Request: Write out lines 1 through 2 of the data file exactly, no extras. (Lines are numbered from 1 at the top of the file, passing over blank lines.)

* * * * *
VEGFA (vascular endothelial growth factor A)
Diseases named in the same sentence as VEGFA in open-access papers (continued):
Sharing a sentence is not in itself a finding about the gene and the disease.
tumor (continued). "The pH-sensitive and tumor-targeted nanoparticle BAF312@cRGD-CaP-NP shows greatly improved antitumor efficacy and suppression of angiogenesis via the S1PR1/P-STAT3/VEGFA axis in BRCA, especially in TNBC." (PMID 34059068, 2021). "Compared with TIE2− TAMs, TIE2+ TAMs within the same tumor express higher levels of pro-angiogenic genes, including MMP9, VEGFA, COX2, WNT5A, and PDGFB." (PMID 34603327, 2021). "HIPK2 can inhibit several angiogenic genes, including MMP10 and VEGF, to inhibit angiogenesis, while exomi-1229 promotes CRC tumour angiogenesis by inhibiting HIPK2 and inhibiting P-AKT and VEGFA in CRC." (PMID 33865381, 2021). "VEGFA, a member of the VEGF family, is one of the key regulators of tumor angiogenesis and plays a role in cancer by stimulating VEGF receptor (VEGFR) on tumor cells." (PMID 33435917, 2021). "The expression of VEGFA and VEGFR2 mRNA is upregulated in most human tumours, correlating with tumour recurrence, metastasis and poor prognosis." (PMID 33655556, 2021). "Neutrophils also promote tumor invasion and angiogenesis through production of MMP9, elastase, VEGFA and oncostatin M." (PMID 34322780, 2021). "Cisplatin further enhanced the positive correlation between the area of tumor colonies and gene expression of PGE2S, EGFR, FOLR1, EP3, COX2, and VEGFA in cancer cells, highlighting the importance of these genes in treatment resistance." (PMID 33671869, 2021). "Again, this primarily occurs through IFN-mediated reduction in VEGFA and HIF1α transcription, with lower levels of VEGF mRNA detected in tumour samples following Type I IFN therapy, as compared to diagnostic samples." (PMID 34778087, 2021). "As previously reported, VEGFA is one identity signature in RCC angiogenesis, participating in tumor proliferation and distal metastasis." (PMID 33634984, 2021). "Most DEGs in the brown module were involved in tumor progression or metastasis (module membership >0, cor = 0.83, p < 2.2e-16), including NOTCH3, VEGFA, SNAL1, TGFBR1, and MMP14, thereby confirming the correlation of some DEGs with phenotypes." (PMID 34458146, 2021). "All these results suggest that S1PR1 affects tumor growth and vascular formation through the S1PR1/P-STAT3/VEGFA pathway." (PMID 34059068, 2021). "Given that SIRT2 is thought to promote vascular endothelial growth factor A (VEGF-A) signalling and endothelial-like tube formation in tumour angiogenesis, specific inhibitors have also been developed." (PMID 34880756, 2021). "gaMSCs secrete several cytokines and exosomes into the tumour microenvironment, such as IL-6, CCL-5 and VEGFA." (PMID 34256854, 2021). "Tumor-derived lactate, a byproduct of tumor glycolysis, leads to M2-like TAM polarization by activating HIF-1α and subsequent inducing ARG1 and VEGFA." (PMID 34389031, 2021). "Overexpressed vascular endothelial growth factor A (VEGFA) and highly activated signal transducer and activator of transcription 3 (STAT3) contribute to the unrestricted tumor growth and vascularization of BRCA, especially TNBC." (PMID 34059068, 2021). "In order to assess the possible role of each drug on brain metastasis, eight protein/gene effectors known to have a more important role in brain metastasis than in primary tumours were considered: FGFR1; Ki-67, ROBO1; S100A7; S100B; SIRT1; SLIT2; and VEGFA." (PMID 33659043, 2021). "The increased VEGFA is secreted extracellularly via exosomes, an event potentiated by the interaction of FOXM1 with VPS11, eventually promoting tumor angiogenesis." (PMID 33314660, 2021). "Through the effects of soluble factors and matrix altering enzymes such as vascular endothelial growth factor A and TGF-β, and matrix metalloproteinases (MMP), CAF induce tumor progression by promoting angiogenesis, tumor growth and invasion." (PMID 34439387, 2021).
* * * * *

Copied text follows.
VEGFA (vascular endothelial growth factor A)
Diseases named in the same sentence as VEGFA in open-access papers (continued):